Saturday, November 29, 2014

Tis the Season, I Suppose!

I guess it’s the time of year to be thankful. Maybe someone is trying to open my eyes or smack me over the head with the realization of how lucky I am. Two days ago it was a poignant experience with my youngest brother. Today I was blessed with an unneeded reminder I was born to two extraordinary, wonderful, loving, giving people. I say unneeded, and I mean it, I know my parents are incredible… but the experience is certainly welcome!

As I mentioned in my last post (about my brother stepping up on my behalf) I hurt my back playing Thanksgiving day football. Well, fast forward to this morning at work. I’m standing (leaning really) and talking to a co-worker (a truly good friend) and she said something along the lines of, “No doing extra work and doing my stuff for me!” after I’d mentioned how bad my back was at the moment.

To which I responded, “I can’t help it! If you have a problem with it, blame my parents!”

At this point my manager chimed in. “Blame your parents? I think you mean thank your parents! I wish they’d raised everyone in the world! Then everyone would have an incredible work ethic and be nice!”

Ok, I reveled in the inherent compliment there, I won’t lie. But my manager made an excellent point. Mom n Dad done did it right! If I’ve managed to make a good showing of myself, I certainly have them to thank.

Maybe I have a good work ethic. I like to think I do. I know I try. But I can attribute that to a thousand events in my life, most of which are directly linked to my parents. Maybe I’m nice, I try to be. But if you’ve met my family you know at my best I’m a poor, albeit striving, shadow to what my parents effortlessly exude.

-I wish your parents had raised everyone in the world-

My dad often told me a story growing up, a story of his mother, of working hard and doing our best. To him, it was the moment that taught him to always strive for perfection. And it was a story that only confirms I’ve been blessed to come from a line of incredible people.

It was my dad’s family’s turn to clean the chapel. They went about cleaning the church. At some point they reached a point where there was a part of the chapel my dad didn’t believe needed to be cleaned. After all, nobody ever saw that part. But my grandmother, in the way that she always was, said something along the lines of (oh I wish I had my father’s memory of the event so I could get this right instead of paraphrasing an idea), “It doesn’t matter if anyone ever sees it. God can see it. God will know, and you should always give your best.”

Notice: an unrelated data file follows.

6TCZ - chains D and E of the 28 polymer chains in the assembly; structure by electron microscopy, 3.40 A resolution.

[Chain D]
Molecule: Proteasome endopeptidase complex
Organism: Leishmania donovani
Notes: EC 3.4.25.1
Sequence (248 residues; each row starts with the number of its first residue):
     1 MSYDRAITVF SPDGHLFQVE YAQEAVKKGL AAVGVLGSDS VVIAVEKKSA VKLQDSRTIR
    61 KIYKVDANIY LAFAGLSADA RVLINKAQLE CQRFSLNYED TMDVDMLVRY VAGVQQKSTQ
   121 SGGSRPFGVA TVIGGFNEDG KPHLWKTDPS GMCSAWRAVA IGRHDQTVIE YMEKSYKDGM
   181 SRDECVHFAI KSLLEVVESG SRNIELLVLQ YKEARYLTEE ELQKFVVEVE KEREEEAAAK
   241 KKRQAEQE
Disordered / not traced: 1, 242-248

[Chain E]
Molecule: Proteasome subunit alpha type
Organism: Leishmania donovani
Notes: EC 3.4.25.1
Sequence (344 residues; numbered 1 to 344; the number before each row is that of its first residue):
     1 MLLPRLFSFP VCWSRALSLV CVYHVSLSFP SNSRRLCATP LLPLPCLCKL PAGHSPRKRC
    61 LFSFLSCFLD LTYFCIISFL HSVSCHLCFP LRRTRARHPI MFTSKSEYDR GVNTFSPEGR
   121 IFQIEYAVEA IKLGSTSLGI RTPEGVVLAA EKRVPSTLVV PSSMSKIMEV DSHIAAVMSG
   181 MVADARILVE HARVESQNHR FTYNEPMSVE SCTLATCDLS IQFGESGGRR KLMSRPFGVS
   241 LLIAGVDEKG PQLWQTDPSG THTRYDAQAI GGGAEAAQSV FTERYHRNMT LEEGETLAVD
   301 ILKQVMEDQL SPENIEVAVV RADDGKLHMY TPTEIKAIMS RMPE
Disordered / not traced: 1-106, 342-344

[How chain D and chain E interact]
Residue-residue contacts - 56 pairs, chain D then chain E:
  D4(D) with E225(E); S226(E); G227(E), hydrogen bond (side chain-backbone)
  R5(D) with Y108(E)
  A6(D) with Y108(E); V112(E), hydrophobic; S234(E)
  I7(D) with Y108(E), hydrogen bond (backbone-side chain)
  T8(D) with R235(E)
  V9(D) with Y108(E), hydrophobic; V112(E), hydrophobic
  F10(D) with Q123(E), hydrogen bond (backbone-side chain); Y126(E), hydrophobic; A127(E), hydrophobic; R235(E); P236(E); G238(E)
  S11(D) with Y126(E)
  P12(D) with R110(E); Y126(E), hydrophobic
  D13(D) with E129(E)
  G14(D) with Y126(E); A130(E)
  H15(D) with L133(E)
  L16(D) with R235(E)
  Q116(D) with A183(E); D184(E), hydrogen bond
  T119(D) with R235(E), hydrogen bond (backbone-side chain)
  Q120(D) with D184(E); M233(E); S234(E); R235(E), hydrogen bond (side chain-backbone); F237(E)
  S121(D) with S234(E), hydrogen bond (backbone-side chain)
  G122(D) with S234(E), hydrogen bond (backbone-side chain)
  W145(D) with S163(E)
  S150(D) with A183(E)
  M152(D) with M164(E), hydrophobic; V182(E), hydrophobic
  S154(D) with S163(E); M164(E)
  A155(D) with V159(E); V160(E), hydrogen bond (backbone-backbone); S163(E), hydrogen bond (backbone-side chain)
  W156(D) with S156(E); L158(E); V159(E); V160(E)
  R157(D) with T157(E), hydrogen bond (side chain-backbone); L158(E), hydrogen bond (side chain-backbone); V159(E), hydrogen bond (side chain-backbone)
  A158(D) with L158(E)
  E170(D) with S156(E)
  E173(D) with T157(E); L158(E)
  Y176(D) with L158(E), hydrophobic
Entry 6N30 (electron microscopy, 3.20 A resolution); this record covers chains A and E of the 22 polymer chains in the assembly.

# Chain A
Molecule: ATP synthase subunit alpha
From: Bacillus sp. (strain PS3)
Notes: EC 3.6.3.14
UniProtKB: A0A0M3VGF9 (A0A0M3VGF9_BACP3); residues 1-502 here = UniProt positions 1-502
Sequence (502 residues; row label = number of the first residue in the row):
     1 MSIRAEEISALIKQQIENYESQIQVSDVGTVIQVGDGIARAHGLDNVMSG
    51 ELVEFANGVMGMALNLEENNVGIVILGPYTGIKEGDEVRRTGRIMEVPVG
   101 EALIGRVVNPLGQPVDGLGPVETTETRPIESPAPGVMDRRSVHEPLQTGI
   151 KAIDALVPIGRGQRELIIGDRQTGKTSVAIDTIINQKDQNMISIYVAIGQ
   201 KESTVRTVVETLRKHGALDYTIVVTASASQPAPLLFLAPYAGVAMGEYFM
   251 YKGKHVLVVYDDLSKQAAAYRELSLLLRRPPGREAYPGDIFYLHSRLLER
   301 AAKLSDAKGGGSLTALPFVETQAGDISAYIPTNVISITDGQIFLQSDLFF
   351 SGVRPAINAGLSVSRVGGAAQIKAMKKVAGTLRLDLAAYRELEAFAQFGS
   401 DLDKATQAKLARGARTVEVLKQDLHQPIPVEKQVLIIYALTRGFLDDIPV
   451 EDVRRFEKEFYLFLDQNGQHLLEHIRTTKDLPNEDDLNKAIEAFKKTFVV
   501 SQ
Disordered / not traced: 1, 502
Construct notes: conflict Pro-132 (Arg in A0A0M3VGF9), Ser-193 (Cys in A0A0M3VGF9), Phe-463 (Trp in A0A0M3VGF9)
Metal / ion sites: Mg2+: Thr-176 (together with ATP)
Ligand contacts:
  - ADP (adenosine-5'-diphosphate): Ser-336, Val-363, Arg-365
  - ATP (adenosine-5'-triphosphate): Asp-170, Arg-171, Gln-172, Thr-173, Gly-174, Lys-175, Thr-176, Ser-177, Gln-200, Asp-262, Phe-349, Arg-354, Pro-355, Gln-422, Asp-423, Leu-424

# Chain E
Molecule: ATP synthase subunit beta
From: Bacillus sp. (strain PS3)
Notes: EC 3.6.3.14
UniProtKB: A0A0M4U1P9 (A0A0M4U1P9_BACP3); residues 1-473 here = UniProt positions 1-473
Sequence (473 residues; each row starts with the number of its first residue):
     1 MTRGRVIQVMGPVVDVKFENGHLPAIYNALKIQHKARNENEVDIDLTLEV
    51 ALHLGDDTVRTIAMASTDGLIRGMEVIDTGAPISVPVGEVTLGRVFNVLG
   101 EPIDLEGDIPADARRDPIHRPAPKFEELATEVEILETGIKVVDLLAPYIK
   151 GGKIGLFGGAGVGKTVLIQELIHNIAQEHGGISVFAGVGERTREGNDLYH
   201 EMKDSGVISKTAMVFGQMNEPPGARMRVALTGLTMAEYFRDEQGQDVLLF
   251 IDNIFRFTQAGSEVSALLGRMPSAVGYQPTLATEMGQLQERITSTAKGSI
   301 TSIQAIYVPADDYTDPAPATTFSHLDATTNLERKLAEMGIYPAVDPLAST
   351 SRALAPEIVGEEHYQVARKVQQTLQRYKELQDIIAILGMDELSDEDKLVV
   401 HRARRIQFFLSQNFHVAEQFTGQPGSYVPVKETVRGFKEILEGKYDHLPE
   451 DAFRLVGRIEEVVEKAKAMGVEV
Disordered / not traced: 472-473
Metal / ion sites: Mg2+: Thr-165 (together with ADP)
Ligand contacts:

Thanks, Grandma, you taught well. You raised a wonderful man, who in turn married a wonderful woman. Hopefully, somewhere down the line, someone will be able to say I was a fitting link in the chain of my incredible family.

Friday, November 28, 2014

Standing Amoung Giants

Standing Among Giants

I had a first yesterday. My youngest brother stepped up to protect me. That’s not to say he hasn’t been on my side before, protective and loving and… well, brotherly. But yesterday, he stood up for me in the type of way I’ve always considered my duty to all my family. He stood up for me in the way an older brother ought to step in for the for weaker, younger, fragile sibling…

Thanksgiving morning dawned, I was woken and shortly found myself on a frost covered field with twenty-something mostly strangers. Football. Far from my strength. I’ve never been terribly physically gifted. I grew up gawky and physically awkward. I’ve since taken to regular gym time and have packed on enough muscle to beat the curve, but I’m far from an athlete. The only sport I’ve ever been any good at is soccer and that was as much through will and endless years of experience. Even then, I often only succeeded because I surprise people with speed or perseverance. I certainly am not earning any points for true skill. I’ll leave genuine physical prowess up to others.

And it was on this chill Thanksgiving morning that my youngest brother stepped up for me.

For those who don’t know, I have a terribly troublesome back. I originally injured it pouring concrete when I was 17. Since then I’ve further ruined it while surfing and being in a hit and run while I was biking (among a few other more moderate instances). A doctor once told me my spine would never be good, or normal again, and that the best I could hope for was to maintain a relative health and usefulness through exercise and diligent maintenance. Surgery was more or less rules out do to the compound nature of multiple issues through several areas of my spine. So I wake in pain, I go to sleep in pain, and I wake in the middle of the night, in pain.

Back to the point at hand… I only came to play the “Turkey Bowl” because I was told it would be touch or flag, not tackle. I’d expressed before hand I simply couldn’t do tackle. I don’t trust my body enough to hold up. On any given day I can tell it’s one wrong twist or turn from putting me into immobility for a week or months. Well, I showed up and everyone unanimously voted (minus myself) to play tackle.

...I don’t like holding people back. I didn’t want to ruin the fun. Ok. Everyone wants to play tackle, I’ll buy in… with the exception that I’m flags. I’m touch only. I hate being the lame exception, but I know my body and no amount of fun is worth the pain I’d be in if I played like everyone else.

The moment I mention I won’t do tackle, that I can’t, my good friend mentions my back as validation and the group generally agrees… And then someone in the mass makes a wisecrack about targeting me as a weak link.

Enter Stage Right, The Incredible Hulk.